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Environmental education through listening to children

By David Kopelke


Environmental education centres contribute to schools and communities in Environmental Education and Education for Sustainability through nature and urban -based, experiential learning and action learning approaches. An underlying assumption of these centres is that intensive, short-term, outdoor/environmental education experiences can change key attitudes and/or actions leading to positive environmental behaviour. This study reflects the interests of a researching professional who investigated aspects of a program that he designed and implemented as principal of an environmental education centre. Most evaluations of similar programs have used quasi-experimental designs to measure the program outcomes. However, this study considered the experiences of the program from the perspectives of a group of key stakeholders often overlooked in the literature; the children who participated in the program.\ud \ud This study examined children’s accounts of their own experiences in order to contribute new understandings of children’s perspectives and how they can be considered when designing and implementing environmental education programs. This research drew on key theoretical assumptions derived from the sociology of childhood. Within sociology of childhood, children are considered to be competent practitioners within their social worlds, who, through their talk and interaction, participate actively in the construction of their own social situations. This approach also views children as capable and competent learners who construct their knowledge through everyday participation in social experiences.\ud \ud This study set out to generate children’s own accounts of their experiences of a five day residential program at the Centre. In total, 54 children participated in the study that used a multi-faceted data collection approach that included conversations, drawings, photographs and journal writing. Using content analysis, data were analysed by means of an inductive approach to develop themes related to the children’s perspectives of their experiences. Three interrelated and co-dependent components of the experience emerged from the analysis; space and place; engagement and participation; and responsiveness and reflection. These components co-exist and construct the conditions for effective experiences in environmental education at the Centre.\ud \ud The first key finding was the emphasis that the children placed on being provided with somewhere where they could feel safe and comfortable to interact with their environment and engage in a range of outdoor experiences. The children identified that place was an outdoor classroom where they could participate in first-hand experiences and, at times, explore out-of-bound spaces; that is, a place where they had previously been limited, often by adults, in their opportunities to interact with nature.\ud \ud A second key finding was the emphasis that the children placed on engagement and participation in environmental experience. The children described participating in a range of new primary experiences that involved first-hand, experiences and also described participating in collaborative experiences that involved interacting with peers and with teachers, who appeared to behave differently to how they behaved at school. Finally, the children described a different type of interactional relationship with teachers, comparing the active educational role they played on camp to a more passive role at school where they sat at a table and the teacher wrote on the board.\ud \ud The final key finding was the emphasis that the children placed on responsiveness and reflection in the experience. In responding to their experiences, the children described the fun and excitement, confidence and satisfaction that they gained from the experience. The children also identified how their experiences contributed to the development of a caring-for-nature attitude and the value of a disorienting dilemma in promoting responsiveness to the environment. This disorienting dilemma was an event that caused the children to reassess their own beliefs and attitudes.\ud \ud From the three main findings, a theoretical framework that represented the children’s accounts of their experiences and a pedagogic approach that respected their accounts was developed. This pedagogic approach showed how a disorienting dilemma could create a disequilibrium in relation to a child’s existing ideas and experiences. As a result, children were challenged to reflect upon their existing environmental beliefs and practices.\ud \ud The findings of this research have implications for the field of environmental education. Adopting sociology of childhood provides an alternative foundation to research and can present a deeper understanding of what children believe, than an approach that relies solely on using scientific methods to undercover and analyse these understandings. This research demonstrates the value of gaining children’s accounts to assist educators to design environmental education programs as it can offer more than adult and educator perspectives. This study also provides understandings of environmental education practice by describing how the children engaged with informal learning situations.\ud \ud Finally, two sets of recommendations, drawn from this study, are made. The first set considers nine recommendations about and for future research and the second relates to redesigning of the environmental educational program at the research site, with six recommendations made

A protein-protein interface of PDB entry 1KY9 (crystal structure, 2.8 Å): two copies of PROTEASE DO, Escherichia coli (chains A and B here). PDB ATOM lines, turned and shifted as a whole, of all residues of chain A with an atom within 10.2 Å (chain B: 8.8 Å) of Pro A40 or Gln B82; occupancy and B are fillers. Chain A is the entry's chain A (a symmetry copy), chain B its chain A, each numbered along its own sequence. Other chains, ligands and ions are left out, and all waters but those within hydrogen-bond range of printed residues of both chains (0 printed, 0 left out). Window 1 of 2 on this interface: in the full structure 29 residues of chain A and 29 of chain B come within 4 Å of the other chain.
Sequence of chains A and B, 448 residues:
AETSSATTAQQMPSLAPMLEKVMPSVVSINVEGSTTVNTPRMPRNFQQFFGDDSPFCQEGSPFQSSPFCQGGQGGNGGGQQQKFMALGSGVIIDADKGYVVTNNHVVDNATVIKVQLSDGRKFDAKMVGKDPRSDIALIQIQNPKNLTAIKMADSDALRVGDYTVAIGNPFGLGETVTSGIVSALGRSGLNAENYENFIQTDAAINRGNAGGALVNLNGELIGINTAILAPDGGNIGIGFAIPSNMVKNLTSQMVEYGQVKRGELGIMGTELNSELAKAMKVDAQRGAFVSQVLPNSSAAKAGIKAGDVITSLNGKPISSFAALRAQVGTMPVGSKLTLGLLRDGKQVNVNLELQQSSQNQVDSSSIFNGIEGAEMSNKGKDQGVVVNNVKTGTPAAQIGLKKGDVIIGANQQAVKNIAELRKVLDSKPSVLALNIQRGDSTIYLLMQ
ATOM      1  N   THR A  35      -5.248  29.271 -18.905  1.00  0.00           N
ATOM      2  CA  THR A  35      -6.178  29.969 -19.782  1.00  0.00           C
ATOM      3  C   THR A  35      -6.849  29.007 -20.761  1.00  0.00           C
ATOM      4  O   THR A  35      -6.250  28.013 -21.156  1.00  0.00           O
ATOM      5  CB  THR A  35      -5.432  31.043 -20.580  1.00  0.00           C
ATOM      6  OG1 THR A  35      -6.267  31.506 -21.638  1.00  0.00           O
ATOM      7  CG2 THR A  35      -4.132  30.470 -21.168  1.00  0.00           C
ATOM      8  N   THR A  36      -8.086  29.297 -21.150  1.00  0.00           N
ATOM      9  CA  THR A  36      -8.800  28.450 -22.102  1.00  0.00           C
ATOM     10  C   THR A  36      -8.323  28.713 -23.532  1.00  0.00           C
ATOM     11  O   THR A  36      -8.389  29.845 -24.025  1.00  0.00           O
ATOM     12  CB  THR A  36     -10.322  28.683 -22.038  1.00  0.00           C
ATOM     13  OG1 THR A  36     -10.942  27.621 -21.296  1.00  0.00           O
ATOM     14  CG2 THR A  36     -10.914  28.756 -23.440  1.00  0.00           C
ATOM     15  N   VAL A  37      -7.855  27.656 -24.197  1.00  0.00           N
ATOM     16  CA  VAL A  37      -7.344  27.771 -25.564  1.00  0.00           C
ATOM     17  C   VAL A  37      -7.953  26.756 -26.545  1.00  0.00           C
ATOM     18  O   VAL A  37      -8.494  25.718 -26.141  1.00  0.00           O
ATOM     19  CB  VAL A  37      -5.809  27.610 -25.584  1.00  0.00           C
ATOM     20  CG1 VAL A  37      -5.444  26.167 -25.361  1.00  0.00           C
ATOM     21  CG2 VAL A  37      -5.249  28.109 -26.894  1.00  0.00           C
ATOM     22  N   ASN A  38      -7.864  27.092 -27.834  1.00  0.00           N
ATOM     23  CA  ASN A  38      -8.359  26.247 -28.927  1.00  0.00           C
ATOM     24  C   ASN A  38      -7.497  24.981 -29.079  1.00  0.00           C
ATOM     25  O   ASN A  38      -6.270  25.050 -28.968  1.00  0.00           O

Topics: environmental education, education for sustainability, environmental learning processes, child participation in research, Environmental Education Centre, sociology of childhood
Publisher: Queensland University of Technology
Year: 2012
OAI identifier: